As a visionary CEO of a growth-oriented company, embracing lifelong learning is crucial to keep igniting game-changing growth in a constantly changing world. While media, books, podcasts, conferences, and continuing executive education are helpful, there is still more that can be done to exemplify the value of lifelong learning. Another, often overlooked, way to learn and grow is by tapping into the power of your communities. Business associations, civic organizations, professional associations, and religious communities are all examples of communities that offer unique learning opportunities. In this blog post, we will explore how actively participating in communities can create unique learning opportunities and enrich perspectives.
Shifting Mindsets for Unique Learning Opportunities
To support your lifelong goals of continuous learning, you need to adopt a different mindset and participate in your communities in new ways.
There is a difference between being a member of a community and actively participating in it. Active participation leads to richer learning experiences and more diverse outcomes. A few examples include:
The division president of a multinational company who was actively involved in a trade association’s executive conferences and acted as a mentor for new members. This involvement allowed him to gain valuable insights from different perspectives, which he used to help his company raise its game.
A CEO of a major corporation who participated in a town hall-style Q&A session after giving a keynote speech at a conference. This engagement allowed him to learn from potential partners, suppliers, and customers, helping him gain insights that would have been missed if he only focused on the keynote.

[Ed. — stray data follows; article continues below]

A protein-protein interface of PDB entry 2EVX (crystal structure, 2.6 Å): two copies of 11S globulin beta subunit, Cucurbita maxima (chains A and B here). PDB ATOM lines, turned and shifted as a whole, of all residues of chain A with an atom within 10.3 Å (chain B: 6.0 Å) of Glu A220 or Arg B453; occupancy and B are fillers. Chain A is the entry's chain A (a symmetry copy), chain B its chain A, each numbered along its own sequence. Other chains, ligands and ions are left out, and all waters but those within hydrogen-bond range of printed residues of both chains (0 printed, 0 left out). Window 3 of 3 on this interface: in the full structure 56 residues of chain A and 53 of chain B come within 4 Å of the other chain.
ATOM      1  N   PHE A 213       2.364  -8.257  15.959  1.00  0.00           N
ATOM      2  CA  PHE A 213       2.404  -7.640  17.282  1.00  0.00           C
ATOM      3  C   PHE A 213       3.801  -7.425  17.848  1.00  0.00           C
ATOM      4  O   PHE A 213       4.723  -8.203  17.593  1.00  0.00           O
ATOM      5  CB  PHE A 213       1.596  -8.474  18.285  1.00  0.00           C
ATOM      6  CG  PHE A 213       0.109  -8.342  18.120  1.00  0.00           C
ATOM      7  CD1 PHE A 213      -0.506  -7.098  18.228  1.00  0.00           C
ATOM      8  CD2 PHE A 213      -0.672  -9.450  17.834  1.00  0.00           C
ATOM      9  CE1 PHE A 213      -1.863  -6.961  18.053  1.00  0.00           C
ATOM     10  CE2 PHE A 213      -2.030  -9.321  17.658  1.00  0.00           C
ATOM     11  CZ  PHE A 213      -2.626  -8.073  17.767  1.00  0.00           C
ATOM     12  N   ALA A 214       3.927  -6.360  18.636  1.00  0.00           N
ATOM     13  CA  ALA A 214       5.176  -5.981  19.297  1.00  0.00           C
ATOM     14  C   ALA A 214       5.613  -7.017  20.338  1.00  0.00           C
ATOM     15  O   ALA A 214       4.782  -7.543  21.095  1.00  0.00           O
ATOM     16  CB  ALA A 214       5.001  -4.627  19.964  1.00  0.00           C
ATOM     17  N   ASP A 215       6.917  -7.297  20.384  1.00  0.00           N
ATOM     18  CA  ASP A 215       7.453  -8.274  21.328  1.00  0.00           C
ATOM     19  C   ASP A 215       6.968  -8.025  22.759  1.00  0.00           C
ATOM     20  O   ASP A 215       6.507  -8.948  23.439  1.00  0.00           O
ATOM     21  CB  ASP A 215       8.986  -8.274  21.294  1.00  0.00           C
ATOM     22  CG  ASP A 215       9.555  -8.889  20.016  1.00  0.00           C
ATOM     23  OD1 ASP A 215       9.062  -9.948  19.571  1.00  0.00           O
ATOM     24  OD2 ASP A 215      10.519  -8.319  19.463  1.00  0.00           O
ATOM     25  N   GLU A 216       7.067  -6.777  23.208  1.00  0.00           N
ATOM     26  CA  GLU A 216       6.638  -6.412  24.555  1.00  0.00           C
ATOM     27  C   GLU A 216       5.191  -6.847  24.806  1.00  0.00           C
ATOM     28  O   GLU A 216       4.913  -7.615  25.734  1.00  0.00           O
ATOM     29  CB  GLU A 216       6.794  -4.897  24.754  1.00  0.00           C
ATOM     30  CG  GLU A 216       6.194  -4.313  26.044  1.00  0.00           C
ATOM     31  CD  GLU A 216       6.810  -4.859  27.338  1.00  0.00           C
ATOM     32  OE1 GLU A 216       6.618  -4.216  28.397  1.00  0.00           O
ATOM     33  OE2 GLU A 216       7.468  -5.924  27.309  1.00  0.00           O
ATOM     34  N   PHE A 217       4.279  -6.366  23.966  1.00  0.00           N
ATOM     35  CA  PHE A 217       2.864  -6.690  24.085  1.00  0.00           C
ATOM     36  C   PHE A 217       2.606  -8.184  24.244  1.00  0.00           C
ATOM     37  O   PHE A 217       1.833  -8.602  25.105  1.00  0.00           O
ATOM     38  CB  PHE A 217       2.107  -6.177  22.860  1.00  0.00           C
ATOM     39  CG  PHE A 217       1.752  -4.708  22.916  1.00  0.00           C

Practical Ideas for Lifelong Learning Through Communities
Here are some immediately useful ideas for tapping into the power of communities to foster lifelong learning:
Be clear about the value you want to create for yourself and your community. Know your goals, such as learning more about a wider range of stakeholders or gaining advanced information about emerging trends. Identify what you want to learn or achieve, and use that as a guide when engaging with your communities.
Look for learning opportunities in unexpected places, and engage with people you wouldn’t usually interact with. For example, the CEO who mingled with attendees at an exhibit booth and asked for their thoughts on a specific issue. This conversation provided new insights and perspectives.
Create learning opportunities if they don’t already exist. If you don’t see the learning opportunity you want, create it either directly or through members of your organization. For instance, as a board member of an association, you can influence the events and programming offered to meet your learning objectives. Take the initiative to develop events and programming that people want, such as award events or thought leadership sessions.
Tapping into the power of communities is an often-overlooked way to exemplify lifelong learning. It takes courage to extend yourself and create relationships in new ways. When you do, you’ll be surprised at how much more you’ll learn about yourself and others while also modeling a critical leadership competency for your organization as the world keeps changing. So, ask yourself, “How can I engage with my communities in new ways that further exemplify my value of lifelong learning?”